Keay is decisive. She says that while overexercise may not cause weight gain, "it certainly won't help you lose weight." She sees it often in her work with people with relative energy deficiency in sports, or RED-S, a condition that occurs when athletes exercise too much without adequate nutrition.
"The person often comes and says they can't understand why they're doing all this intense exercise, and they're not eating much and they're not losing weight," Keay says. This happens because excess cortisol puts the body into a state of emergency and encourages fat storage in preparation.
Other side effects of overexercising
Disruptions extend to other hormones whose imbalances are further reinforced by an excess of cortisol. "Cortisol tends to be the dominant hormone for evolution reasons, running away to quickly escape danger…cortisol reinforces the downregulation of the other ones," Keay says.
Levels of human growth hormone will dip, which will do no favors for body composition. Estrogen is also at risk. Overexercising famously causes amenorrhea, or the loss of a menstrual period. It requires a lot of energy for the body to produce reproductive hormones, so if you're pushing yourself to your limits and not properly fueling, these hormones are some of the first to go, Keay explains.
To conserve energy, the body will suppress the pituitary gland. In turn, the ovaries don't receive the signal to produce the estrogen needed for a normal cycle. This can also lead to disrupted ovulation and can have long-term effects, from fertility challenges4 to an increased risk of heart disease, osteoporosis, and dementia.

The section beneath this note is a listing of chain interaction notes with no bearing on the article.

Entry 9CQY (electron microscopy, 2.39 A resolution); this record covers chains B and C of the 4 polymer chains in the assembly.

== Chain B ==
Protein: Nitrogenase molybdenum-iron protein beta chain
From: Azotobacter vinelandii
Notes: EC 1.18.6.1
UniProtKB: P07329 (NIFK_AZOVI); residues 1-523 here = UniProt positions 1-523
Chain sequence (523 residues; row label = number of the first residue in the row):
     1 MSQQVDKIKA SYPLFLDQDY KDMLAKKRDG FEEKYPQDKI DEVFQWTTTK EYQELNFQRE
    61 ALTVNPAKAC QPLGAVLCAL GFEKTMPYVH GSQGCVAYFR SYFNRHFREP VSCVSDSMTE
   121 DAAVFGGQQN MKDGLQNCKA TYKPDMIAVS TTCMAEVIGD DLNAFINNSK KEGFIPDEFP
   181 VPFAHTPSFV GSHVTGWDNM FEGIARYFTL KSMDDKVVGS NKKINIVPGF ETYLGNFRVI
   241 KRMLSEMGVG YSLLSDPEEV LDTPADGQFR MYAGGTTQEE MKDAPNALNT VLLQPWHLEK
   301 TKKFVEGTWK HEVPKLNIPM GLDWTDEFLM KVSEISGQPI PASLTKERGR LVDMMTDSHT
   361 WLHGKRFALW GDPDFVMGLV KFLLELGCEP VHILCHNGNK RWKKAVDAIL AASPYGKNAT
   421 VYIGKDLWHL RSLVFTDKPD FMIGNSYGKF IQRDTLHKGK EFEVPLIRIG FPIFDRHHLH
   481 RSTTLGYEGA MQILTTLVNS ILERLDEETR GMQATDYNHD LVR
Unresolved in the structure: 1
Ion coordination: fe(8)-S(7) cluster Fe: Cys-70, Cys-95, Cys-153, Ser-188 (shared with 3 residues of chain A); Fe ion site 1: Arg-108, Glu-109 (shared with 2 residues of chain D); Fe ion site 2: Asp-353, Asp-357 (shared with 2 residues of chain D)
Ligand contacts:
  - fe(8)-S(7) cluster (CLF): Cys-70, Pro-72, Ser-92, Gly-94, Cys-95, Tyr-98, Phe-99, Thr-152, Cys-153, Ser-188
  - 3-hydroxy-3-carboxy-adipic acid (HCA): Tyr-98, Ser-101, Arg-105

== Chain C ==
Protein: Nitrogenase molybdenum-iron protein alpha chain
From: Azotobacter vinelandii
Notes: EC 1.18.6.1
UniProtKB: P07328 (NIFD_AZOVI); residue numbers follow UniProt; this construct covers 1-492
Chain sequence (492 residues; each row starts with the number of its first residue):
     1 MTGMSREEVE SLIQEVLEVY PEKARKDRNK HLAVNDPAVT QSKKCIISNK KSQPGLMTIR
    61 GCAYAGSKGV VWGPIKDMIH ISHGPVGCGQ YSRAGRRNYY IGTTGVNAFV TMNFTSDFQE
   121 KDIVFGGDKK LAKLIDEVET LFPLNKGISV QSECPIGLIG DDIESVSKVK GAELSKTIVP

What to do
None of this is to say that exercise is bad or you should never do a HIIT workout again. It's just that high-intensity workouts necessitate proper fuel and adequate rest. Here are three essential components of a balanced workout routine:
- Fuel properly: Carbohydrates are the body's main source of fuel during high-intensity workouts, so it's important to eat enough of them. If you're doing a high-intensity workout in the morning, Keay says it's essential to eat beforehand. With cortisol already at its peak, your body doesn't need the additional stress of a fasted workout.
- Take rest days: Keay recommends at least one per week.
- Switch up your workouts: HIIT is great, but when you only do HIIT, you miss out on the benefits of other kinds of movement. Work on your flexibility with yoga or Pilates, build endurance with strength training, or seek out connection on a walk with a friend.
HIIT workouts are lauded for their ability to deliver quick results in a short amount of time. They certainly have their benefits, but because they can raise cortisol levels in a way that other workouts don't, you need to be extra careful to refuel to avoid negative effects. By mixing in low-impact workouts and rest days and eating balanced meals with enough carbs, you can avoid messing with your all-important hormones.
Emily Kelleher is mindbodygreen's editorial operations manager. Her work has appeared in Shape, Well Good, Greatist, Romper, Fatherly, and more. She holds a bachelor's degree in journalism and political science from Syracuse University.